Today is my birthday.
Since I’m the sort of person who refuses to go out for a birthday dinner unless I’ve been assured that no waiter will sing, announcing a natal day (even to my small but awesome group of readers) is a dramatic shift in behavior for me.
But this morning I woke up with faces in my head – some still in my life and others long since drifted away. I thought about my children, my parents, sisters, lovers, friends young and old. I thought of people I’ve known for decades and what a deep and abiding privilege it is to see the length of a life. And I thought of others with whom I’d spent a day and the way I remember things they said, how their words were often keys I needed to get through the next gate.
I recall those who left wounds, and how wounds turned into scars and scars into lessons and lessons into love that I could freely give away. And I thought about the people I’d hurt—in ignorance or fear, insecurity or worry—the way I handled hearts carelessly, mostly when I was young, but sometimes when I was older and oh so broken. How fervently I pray grace on these tender souls; healing and second chances for those I’ll see again, and mercy for those who must wait until we meet in another life.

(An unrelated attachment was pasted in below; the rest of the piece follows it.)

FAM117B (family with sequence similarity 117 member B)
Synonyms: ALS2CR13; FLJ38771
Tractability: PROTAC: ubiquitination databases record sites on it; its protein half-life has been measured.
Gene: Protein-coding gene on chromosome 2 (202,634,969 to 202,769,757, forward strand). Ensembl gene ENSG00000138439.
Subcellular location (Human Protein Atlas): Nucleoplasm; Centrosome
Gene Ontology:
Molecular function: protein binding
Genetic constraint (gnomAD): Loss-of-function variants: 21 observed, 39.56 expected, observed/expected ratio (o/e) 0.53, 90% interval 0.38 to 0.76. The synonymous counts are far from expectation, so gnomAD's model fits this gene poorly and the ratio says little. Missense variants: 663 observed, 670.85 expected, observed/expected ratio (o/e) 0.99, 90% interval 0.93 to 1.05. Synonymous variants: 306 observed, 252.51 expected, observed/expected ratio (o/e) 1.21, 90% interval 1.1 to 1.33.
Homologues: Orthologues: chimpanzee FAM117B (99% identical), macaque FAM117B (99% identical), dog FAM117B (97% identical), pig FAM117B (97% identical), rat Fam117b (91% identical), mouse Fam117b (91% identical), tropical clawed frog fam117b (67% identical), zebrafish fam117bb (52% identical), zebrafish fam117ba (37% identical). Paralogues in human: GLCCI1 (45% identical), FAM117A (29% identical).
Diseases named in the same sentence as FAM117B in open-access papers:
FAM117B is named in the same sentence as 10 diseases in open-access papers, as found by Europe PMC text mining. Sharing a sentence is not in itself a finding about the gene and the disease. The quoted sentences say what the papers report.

I think of people I’ve never met face to face and how the World Wide Web first introduced me to kindred spirits 18 years ago on a chat list from Prince Edward Island. How it continues to this day, my Twitter and Facebook feeds spinning straw into gold, philosophy into friends, concepts into conversations and lonely moments into life rafts.
And I thought of these words, “We have this treasure in earthen vessels.”
I used to think the miracle was that the treasure—the Creator, the Holy, the Kingdom of Heaven—chose to dwell in humans who were the stuff of earth. But is the miracle not bigger than this? Isn’t the real miracle the way that we become the treasure and the stuff of heaven? The way we believe in love even when it makes no sense? In kindness, though we’ve been proven wrong? In the bus’s arrival when there’s not a cloud of dust on the horizon?
And once we see this way, the world is forever changed. Then we say in time, as Emily said in eternity, “Oh, earth, you're too wonderful for anybody to realize you. Do any human beings ever realize life while they live it -- every, every minute?”
Not every minute, nor even every day.
But today? Oh yes. And for that gift, you people of my heart, I am so grateful.